Amazing design story of My Workouts app

My-Workouts-Title-Image-Satu_kyrolainen

Some people like to keep track of their workouts and some don’t. I love keeping track of mine. Nowadays there are tons of workout diary apps out there. One more would not hurt anyone, right? So I decided to go ahead and design my own to train my UI design muscles. These are the breath-taking steps of My Workouts app -design project:

  1. Users and user goals
  2. Design inspiration
  3. User flow diagram
  4. Initial wireframes
  5. Usability test
  6. Realistic mockups
  7. Prototype

Cartoon, where Fitbit is not happy because design only includes seven steps
My Fitbit was not happy with the number of steps

 

Step 1: Users and user goals

All designs should always start with knowing who the target users are and what are their main goals. For this project the target user was me and the main three things I wanted to do with My Workouts app were:

  1. Record workouts: to log them manually or to get the data from a wearable device
  2. View and edit workouts: the activity type, date and duration
  3. See stats: weekly, monthly, yearly

As a nice to have I also wanted to include a “Share my year in workouts” – feature. That’s something I’m always missing at the turn of the year. And I haven’t seen that in other workout apps that I’m familiar with.

 

Step 2: Design inspiration for an workout app

To gather some inspiration and common design patterns, I took a look at couple of workout apps in the market: HeiaHeia, Fitbit app, Sports tracker and Twiik. These apps offer similar functionalities I wanted to include in my practice project. So I was able to identify some common design patterns.

Color palettes of these apps varied. Some preferred blue tones, which can evoke feelings of stability and trust. Some preferred red tones, which can evoke feelings of energy and intensity. I wanted to do something energetic as well, but with a personal touch. So my color palette would include PINK.

I also checked pttrns.com for more design pattern inspiration. And Material Design Guidelines to see some of the design principles I should keep in mind.

 

Step 3: User flow diagram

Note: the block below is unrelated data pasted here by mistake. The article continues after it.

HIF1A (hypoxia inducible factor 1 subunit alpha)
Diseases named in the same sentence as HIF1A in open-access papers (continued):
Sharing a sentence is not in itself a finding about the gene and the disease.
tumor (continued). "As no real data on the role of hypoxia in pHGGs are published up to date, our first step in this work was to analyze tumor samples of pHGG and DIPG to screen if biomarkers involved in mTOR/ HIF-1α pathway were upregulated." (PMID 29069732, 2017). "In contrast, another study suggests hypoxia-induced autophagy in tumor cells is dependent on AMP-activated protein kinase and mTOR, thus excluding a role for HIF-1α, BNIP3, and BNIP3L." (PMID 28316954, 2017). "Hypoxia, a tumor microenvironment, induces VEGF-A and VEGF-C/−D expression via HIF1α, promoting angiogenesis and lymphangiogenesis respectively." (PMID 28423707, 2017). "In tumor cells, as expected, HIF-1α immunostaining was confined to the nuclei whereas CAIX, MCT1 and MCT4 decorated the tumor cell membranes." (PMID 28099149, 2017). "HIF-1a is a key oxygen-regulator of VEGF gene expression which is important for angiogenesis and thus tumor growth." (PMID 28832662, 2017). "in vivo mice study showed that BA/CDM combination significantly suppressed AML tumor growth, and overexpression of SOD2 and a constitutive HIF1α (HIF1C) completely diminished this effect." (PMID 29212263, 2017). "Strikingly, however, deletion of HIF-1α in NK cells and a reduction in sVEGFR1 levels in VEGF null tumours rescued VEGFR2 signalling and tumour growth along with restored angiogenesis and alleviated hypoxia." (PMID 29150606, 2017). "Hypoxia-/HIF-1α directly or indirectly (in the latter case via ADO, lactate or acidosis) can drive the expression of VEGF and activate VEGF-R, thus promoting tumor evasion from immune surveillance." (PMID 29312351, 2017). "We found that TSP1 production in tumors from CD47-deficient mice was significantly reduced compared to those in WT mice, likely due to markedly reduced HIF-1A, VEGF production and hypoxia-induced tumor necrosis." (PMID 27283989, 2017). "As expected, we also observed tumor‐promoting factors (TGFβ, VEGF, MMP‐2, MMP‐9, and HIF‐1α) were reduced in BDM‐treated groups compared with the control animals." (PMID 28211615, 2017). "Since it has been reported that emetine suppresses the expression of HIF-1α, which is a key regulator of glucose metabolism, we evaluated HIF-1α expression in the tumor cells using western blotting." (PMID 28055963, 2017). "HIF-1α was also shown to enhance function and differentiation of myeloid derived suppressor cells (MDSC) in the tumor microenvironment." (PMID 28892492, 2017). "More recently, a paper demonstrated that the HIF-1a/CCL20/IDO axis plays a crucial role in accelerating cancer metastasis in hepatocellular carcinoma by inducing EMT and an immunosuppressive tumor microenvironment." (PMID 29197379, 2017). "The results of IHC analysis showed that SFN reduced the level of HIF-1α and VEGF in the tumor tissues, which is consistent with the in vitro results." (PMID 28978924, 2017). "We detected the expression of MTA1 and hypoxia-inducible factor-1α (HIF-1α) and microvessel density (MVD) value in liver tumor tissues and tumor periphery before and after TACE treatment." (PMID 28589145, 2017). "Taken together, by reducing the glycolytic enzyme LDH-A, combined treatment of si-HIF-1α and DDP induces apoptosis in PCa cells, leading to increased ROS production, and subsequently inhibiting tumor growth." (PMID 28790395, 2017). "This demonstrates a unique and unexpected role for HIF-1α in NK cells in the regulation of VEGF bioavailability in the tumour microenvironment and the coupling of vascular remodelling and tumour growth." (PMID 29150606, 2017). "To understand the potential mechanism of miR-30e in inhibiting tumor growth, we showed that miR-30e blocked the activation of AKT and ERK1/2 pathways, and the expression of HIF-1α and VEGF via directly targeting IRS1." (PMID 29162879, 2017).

Now it was time to draft a user flow diagram including my main user goals. For this task I used Miro online whiteboard.

User flow diagram for My Workouts app
User flow diagram

 

Step 3: Initial wireframes

Next I used pen and paper to draw initial wireframes for each step in the user journey. I used Marvel App to create a clickable prototype of the hand-drawn screens. This tool was new to me, and I was happy to find out it was quick and easy to use.

Initial wireframes
Initial wireframes for My Workouts app

 

Step 4: Usability test

Before moving further I wanted to test the initial wireframes. So I did a quick usability test with one test user. I found couple of improvement needs and included them in the next step.

usability testing My Workouts app
Usability testing

 

Step 5: Realistic mockups

The next step was to create realistic mockups. I did it with Sketch. I designed and used symbols for my commonly used UI elements. To pick pinkish but still professional color palette, I utilized material palette. Common icons I got from material icon resources.

Realistic mockups of My Workouts app
Realistic mockups

 

Step 6: A prototype of My Workouts app

As soon as I had couple of screens ready, I started to create a clickable prototype out of them. For this I used InVision. In this step I also revisited the page flows I made in step 3, and made sure they flowed naturally. The aim, as always, was to let the user reach her goal as directly as possible.

Check out the end-result in the video below:

Cool-down

As a conclusion, these are the main take aways from this design project:

  • It’s important to use existing design guidelines, color palettes and icon libraries
  • It’s essential to usability test as early as possible
  • It’s awesome train your UI design muscles in the domain that really interests you. THAT is what made this project it so amazing! :-)
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